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Phil Mickelson symbolizes the chaotic world of golf and will not defend the PGA Championship title as Saudi scheme, greed and sports washing cast a shadow over Southern Hills


If you last read about golf before February 2, grab a cup of tea and some cookies.

We’ve got a lot to discuss – but most of it can be summed up in the wacky world of Phil Mickelson.

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A lot has changed since Mickelson won the Wanamaker Trophy at Kiawah Island

For those who haven’t been paying attention, the 51-year-old is the oldest major champion in history and is set to head to Southern Hills in a blaze of glory, defending his PGA Championship title as one of the golf’s most beloved figures.

But all that changed in February. And ‘Lefty’, who hasn’t been seen or heard from publicly since, just pulled out of his title defense next week. So how did we get here?

Ahead of this year’s Saudi international, Mickelson launched an explosive attack on the PGA Tour, accusing it of “abhorrent greed” for monopolizing “his” media rights – and admitted he was exploring options elsewhere.

There’s a lot to unpack there. Crucially, though, it came amid rumblings of a Saudi-backed Super League run by Greg Norman’s LIV Golf Investments, funded by the Public Investment Fund.

Every player in the world’s top 100, including Mickelson, has been offered eye-watering sums of money to channel their own greed into joining the breakaway draft.

Having gained a foothold in Formula 1, boxing and Newcastle United, among others, golf was next on the PIF’s agenda in its ever-growing bid to hide Saudi Arabia’s human rights record. man through sport.

Phil Mickelson symbolizes the chaotic world of golf and will not defend the PGA Championship title as Saudi scheme, greed and sports washing cast a shadow over Southern Hills

Koepka has previously spoken out against Mickelson’s ‘greed’ accusations


It was getting bigger too. Great champions Dustin Johnson and Bryson DeChambeau were among the biggest global stars likely to be interested – until Mickelson accidentally called the Saudis himself.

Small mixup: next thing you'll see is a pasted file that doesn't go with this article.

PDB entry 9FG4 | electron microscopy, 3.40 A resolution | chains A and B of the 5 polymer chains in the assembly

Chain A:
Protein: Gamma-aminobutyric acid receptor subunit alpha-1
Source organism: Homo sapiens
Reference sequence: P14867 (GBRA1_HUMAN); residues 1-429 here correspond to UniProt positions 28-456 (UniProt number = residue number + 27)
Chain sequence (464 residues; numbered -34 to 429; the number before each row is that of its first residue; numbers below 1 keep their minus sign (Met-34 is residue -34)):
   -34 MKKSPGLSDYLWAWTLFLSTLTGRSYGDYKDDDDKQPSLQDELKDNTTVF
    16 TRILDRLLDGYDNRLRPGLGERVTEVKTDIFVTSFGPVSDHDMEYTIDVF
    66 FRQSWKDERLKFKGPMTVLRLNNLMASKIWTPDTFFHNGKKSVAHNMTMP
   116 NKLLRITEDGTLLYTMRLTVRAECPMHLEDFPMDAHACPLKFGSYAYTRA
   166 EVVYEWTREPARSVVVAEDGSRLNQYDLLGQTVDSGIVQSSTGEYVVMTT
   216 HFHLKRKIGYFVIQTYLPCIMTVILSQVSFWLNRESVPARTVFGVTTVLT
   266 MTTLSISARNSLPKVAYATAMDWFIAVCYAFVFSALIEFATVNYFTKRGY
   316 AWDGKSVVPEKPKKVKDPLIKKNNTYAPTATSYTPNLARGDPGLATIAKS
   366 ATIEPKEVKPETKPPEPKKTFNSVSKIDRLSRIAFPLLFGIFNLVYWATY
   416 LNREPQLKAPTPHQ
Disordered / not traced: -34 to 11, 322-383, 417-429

In a leaked conversation with journalist Alan Shipnuck, whose autobiography on the six-time Major winner is set to reveal hard truths on May 17, Mickelson described Saudis as a “scary mother *******” and admitted that he was only trading with them to gain leverage on the Tour.

The American has apologized and announced an indefinite hiatus, missing the Masters in April for the first time in 28 years, amid continued uncertainty over whether he is actually banned from the Tour.

Nevertheless, after this small bump in the road, the double Open Norman champion announced plans to move forward with the Saudi-backed league, admitting Mickelson’s comments had forced a change of plans due to player and sponsor dropouts.

It’s now called the LIV Golf Invitational, an eight-event series that kicks off at the Centurion Club, just outside St Albans, on June 9, and boasts the biggest purse in golf history – with plans for a full-fledged Super League by 2024. .

A few problems persist, however. The PGA Tour and DP World Tour blocked releases for players wishing to compete in the first event, exposing most players to fines, suspensions or other penalties.

Phil Mickelson symbolizes the chaotic world of golf and will not defend the PGA Championship title as Saudi scheme, greed and sports washing cast a shadow over Southern Hills

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The PGA Tour overwhelmingly opposes Norman’s plan

The typically rambunctious Norman doesn’t expect the threat of bans to hold up in the courts, where this battle is bound to end, and promises legal support for any player willing to take the risk.

Mickelson, Lee Westwood, Sergio Garcia, Ian Poulter, Bubba Watson, Martin Kaymer, Jason Kokrak, Kevin Na and, of course, world number 1080 Robert Garrigus have reportedly asked for releases – and Norman hopes others will join once the established legality. release.

It’s Mickelson’s position that pretty much sums it all up. He filed for release to play in LIV Golf’s inaugural event and also signed up to defend his PGA Championship title in the same press release from his manager – then pulled out of Southern Hills without even issuing his own statement.

That kind of sums up what the world of professional golf looks like right now. What happens next?

The sport is jam-packed with beds made without lying, cake both eaten and eaten, with Mickelson the biggest of them all. That unboxing we were talking about earlier? Let’s take a break.